Some beauty bloggers and YouTubers spend up to $30,000 in a week to look flawless on hi-res screens.

Thanks to beauty influencers on platforms like YouTube and Instagram, we now have skin care tutorials and beauty product reviews at our fingertips 24/7, driving consumer curiosity and purchasing trends. Meanwhile, the internet has gotten an upgrade with 4K resolution on new TV screens, and YouTubers and Instagrammers are seeking out treatments to look their best in HD.

Some influencers are going to extreme lengths to get their skin camera-ready amid this daunting new technology: Lailli Mirza and Madi Bernard have shared their maintenance routines with their viewers, with Mirza spending $30,000 in one week.

Jackie Aina released a 30-minute YouTube video last month titled “$7,000 Maintenance Week! High Maintenance Is Expensive Honey” chronicling a visit to her longtime esthetician for a facial and microdermabrasion treatment followed by laser hair removal, which is her “most expensive treatment.”

“When you’re watching someone in 4K, they tend to show up a little differently,” Aina notes in the video. “So there are things that I do because I am a person of influence and because I’m a YouTuber that I probably wouldn’t do if I just had, like, a corporate, regular day-to-day job.”

She adds: “You can only do so much at home, you know?”

Dorión Renaud, an influencer, actor, recording artist and owner of Buttah Skincare, agrees. He told HuffPost:

“HD was a game-changer! I mean, as a viewer, I love it, but as an actor and entertainer, it can be daunting. It’s one of the reasons I started undergoing treatments on my skin and really going the extra mile with my product usage.”


“I’ve tried microdermabrasion, micro-needling and laser treatments, but my favorite is the HydraFacial that I get,” Renaud said. He isn’t the only one investing in this popular medical-grade facial that vacuums pores, exfoliates and hydrates without any downtime. The 30-minute, three-step HydraFacial is performed every 15 seconds worldwide, with the cost varying from $200 to $300 per session. One treatment every four weeks is suggested for maximum results.

Racquel Natasha, who boasts over 180,000 followers, views skin care maintenance as a part of her job and has tried trendy procedures like Forma, which is a $600 noninvasive face-lift. The treatment requires at least five sessions for best results and monthly maintenance thereafter.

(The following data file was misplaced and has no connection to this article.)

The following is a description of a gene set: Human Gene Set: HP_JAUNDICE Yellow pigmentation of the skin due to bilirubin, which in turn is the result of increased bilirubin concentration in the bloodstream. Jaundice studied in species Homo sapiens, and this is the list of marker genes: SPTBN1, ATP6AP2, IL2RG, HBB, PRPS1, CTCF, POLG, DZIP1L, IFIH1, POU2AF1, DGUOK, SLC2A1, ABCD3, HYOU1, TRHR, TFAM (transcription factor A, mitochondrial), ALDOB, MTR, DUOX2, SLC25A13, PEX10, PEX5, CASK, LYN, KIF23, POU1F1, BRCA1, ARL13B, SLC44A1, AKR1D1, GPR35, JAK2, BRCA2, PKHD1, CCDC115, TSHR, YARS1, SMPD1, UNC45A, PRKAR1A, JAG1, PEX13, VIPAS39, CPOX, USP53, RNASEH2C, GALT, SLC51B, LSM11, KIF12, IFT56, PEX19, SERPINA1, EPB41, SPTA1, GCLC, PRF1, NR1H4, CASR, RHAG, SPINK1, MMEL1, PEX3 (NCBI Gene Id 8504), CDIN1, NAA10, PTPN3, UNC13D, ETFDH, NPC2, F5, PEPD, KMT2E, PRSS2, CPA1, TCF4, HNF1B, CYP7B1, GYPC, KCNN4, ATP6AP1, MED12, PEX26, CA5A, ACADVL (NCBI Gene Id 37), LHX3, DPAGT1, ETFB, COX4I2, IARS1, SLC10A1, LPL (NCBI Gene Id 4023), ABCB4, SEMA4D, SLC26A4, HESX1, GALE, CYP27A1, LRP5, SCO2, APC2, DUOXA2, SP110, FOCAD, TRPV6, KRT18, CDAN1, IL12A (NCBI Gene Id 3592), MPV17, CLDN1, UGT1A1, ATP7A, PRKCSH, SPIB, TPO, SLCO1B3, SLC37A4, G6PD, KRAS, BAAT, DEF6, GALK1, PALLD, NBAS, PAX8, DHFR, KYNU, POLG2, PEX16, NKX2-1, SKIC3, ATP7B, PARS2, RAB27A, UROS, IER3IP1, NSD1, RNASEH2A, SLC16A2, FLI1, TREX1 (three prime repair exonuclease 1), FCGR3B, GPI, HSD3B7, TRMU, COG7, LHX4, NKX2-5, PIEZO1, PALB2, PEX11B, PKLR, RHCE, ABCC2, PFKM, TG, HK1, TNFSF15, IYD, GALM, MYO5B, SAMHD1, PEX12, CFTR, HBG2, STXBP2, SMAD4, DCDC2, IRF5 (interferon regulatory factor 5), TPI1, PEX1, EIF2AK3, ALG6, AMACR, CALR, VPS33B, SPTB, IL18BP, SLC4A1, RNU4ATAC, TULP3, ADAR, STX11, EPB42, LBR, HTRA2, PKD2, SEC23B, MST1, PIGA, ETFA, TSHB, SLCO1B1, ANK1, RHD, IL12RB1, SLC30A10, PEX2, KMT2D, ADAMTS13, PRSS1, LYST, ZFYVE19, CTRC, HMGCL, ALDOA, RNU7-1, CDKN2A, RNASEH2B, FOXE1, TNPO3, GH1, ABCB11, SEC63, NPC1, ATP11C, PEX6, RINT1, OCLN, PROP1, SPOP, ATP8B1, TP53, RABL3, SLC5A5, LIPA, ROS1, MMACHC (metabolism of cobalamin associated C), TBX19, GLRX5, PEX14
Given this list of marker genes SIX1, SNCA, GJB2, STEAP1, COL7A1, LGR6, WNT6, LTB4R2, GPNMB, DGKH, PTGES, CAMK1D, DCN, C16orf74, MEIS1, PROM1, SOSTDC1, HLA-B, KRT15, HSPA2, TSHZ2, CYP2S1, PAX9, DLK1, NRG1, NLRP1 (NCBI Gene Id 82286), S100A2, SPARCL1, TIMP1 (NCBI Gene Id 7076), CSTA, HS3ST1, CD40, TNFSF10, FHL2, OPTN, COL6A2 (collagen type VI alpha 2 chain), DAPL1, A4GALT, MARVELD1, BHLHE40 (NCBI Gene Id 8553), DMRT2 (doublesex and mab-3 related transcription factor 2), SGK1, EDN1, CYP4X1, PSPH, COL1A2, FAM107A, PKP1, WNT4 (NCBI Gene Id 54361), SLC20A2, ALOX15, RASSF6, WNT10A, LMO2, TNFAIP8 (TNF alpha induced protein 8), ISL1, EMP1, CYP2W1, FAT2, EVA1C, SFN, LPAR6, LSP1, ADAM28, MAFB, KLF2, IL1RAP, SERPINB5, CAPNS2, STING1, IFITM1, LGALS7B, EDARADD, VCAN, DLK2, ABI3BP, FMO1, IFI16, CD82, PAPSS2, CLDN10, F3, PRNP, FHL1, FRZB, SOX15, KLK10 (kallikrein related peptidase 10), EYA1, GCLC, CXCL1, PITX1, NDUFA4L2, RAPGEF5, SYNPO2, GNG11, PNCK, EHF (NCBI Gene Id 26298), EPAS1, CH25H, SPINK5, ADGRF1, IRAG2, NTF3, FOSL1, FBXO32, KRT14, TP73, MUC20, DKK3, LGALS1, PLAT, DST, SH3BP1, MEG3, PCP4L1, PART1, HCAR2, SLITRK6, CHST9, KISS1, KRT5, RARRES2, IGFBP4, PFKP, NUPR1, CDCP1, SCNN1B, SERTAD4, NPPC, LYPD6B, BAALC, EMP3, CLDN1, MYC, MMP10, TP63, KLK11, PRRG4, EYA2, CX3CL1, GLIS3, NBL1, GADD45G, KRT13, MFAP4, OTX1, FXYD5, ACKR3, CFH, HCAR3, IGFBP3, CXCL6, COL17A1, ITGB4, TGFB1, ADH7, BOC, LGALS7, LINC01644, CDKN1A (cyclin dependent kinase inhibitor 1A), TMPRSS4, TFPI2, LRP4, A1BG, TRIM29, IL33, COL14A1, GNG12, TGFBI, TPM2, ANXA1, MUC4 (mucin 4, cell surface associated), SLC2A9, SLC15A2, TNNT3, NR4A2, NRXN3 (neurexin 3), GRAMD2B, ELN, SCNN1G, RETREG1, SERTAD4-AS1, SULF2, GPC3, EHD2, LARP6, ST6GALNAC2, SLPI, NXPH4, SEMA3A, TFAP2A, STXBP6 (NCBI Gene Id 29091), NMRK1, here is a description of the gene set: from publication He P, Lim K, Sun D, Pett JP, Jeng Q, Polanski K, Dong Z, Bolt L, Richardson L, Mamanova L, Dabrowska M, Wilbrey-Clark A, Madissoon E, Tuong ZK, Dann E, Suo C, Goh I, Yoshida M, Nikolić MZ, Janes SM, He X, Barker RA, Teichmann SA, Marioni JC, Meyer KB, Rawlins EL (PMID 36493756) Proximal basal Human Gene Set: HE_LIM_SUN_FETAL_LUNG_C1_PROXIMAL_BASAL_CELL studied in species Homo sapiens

“I tried the Forma treatment and it was good,” she said, noting she prefers the Vampire Facial and “will absolutely be going monthly for those.”



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Cute but sassy but cute ✨ in @apmmonaco #apmmonaco #apmmonacopartner

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The Vampire Facial became a beauty trend after Kim Kardashian shared a photo on Instagram of her treatment in 2013. The procedure, which involves extracting platelet-rich plasma from a client’s blood and performing a micro-needling treatment that injects it into the skin, made headlines in 2019 after two people who received a Vampire Facial in New Mexico were diagnosed with HIV.

But that hasn’t slowed down the popularity of the procedure, which can cost between $800-$1,200 per session, with multiple sessions (usually 3-6 visits) required every four to six weeks and including two to three days of downtime.

Aside from looking flawless in 4K, influencer Aileen Olmedo uses her platform to share her journey with hormonal, cystic acne.

“I try to be as honest as possible and absolutely appreciate how different my upbringing and hustle are from other influencers on the scene,” Olmedo told HuffPost. “I feel that resonates strongly with my readers and followers – everything [from college education to my apartment to my everyday expenses] has been on my dime.”